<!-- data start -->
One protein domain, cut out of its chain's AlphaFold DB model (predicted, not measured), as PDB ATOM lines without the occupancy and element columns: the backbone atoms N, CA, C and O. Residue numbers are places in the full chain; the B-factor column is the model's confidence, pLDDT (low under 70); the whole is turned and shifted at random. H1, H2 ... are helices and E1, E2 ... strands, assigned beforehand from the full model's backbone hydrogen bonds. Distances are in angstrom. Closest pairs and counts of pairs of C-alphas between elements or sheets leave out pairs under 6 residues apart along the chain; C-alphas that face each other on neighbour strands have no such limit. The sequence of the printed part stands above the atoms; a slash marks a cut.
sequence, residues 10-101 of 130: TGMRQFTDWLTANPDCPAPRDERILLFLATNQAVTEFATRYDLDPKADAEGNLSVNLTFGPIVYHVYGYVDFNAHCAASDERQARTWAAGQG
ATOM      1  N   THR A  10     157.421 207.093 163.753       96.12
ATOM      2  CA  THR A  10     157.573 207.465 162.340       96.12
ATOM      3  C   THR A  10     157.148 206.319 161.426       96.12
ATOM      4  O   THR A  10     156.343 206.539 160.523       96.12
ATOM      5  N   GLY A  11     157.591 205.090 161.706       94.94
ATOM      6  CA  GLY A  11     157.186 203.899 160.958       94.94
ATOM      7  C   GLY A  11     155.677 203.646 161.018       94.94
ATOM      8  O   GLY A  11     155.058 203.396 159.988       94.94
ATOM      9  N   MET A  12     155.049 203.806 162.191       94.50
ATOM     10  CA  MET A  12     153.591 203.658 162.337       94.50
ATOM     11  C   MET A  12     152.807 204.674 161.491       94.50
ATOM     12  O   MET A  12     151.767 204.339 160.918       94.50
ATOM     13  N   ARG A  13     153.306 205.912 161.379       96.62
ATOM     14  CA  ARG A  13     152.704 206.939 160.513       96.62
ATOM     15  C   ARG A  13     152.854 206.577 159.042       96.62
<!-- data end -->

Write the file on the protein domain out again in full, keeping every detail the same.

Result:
One protein domain, cut out of its chain's AlphaFold DB model (predicted, not measured), as PDB ATOM lines without the occupancy and element columns: the backbone atoms N, CA, C and O. Residue numbers are places in the full chain; the B-factor column is the model's confidence, pLDDT (low under 70); the whole is turned and shifted at random. H1, H2 ... are helices and E1, E2 ... strands, assigned beforehand from the full model's backbone hydrogen bonds. Distances are in angstrom. Closest pairs and counts of pairs of C-alphas between elements or sheets leave out pairs under 6 residues apart along the chain; C-alphas that face each other on neighbour strands have no such limit. The sequence of the printed part stands above the atoms; a slash marks a cut.
sequence, residues 10-101 of 130: TGMRQFTDWLTANPDCPAPRDERILLFLATNQAVTEFATRYDLDPKADAEGNLSVNLTFGPIVYHVYGYVDFNAHCAASDERQARTWAAGQG
ATOM      1  N   THR A  10     157.421 207.093 163.753       96.12
ATOM      2  CA  THR A  10     157.573 207.465 162.340       96.12
ATOM      3  C   THR A  10     157.148 206.319 161.426       96.12
ATOM      4  O   THR A  10     156.343 206.539 160.523       96.12
ATOM      5  N   GLY A  11     157.591 205.090 161.706       94.94
ATOM      6  CA  GLY A  11     157.186 203.899 160.958       94.94
ATOM      7  C   GLY A  11     155.677 203.646 161.018       94.94
ATOM      8  O   GLY A  11     155.058 203.396 159.988       94.94
ATOM      9  N   MET A  12     155.049 203.806 162.191       94.50
ATOM     10  CA  MET A  12     153.591 203.658 162.337       94.50
ATOM     11  C   MET A  12     152.807 204.674 161.491       94.50
ATOM     12  O   MET A  12     151.767 204.339 160.918       94.50
ATOM     13  N   ARG A  13     153.306 205.912 161.379       96.62
ATOM     14  CA  ARG A  13     152.704 206.939 160.513       96.62
ATOM     15  C   ARG A  13     152.854 206.577 159.042       96.62